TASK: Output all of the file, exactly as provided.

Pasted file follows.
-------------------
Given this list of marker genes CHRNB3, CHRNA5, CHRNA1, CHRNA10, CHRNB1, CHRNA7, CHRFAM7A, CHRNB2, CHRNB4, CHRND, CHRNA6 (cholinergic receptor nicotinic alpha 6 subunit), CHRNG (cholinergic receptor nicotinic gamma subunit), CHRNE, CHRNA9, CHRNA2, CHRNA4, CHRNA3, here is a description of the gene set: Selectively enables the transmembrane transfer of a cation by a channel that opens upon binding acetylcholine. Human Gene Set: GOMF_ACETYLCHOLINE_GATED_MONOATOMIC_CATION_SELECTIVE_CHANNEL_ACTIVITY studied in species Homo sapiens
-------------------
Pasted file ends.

Given this list of marker genes CHRNB3, CHRNA5, CHRNA1, CHRNA10, CHRNB1, CHRNA7, CHRFAM7A, CHRNB2, CHRNB4, CHRND, CHRNA6 (cholinergic receptor nicotinic alpha 6 subunit), CHRNG (cholinergic receptor nicotinic gamma subunit), CHRNE, CHRNA9, CHRNA2, CHRNA4, CHRNA3, here is a description of the gene set: Selectively enables the transmembrane transfer of a cation by a channel that opens upon binding acetylcholine. Human Gene Set: GOMF_ACETYLCHOLINE_GATED_MONOATOMIC_CATION_SELECTIVE_CHANNEL_ACTIVITY studied in species Homo sapiens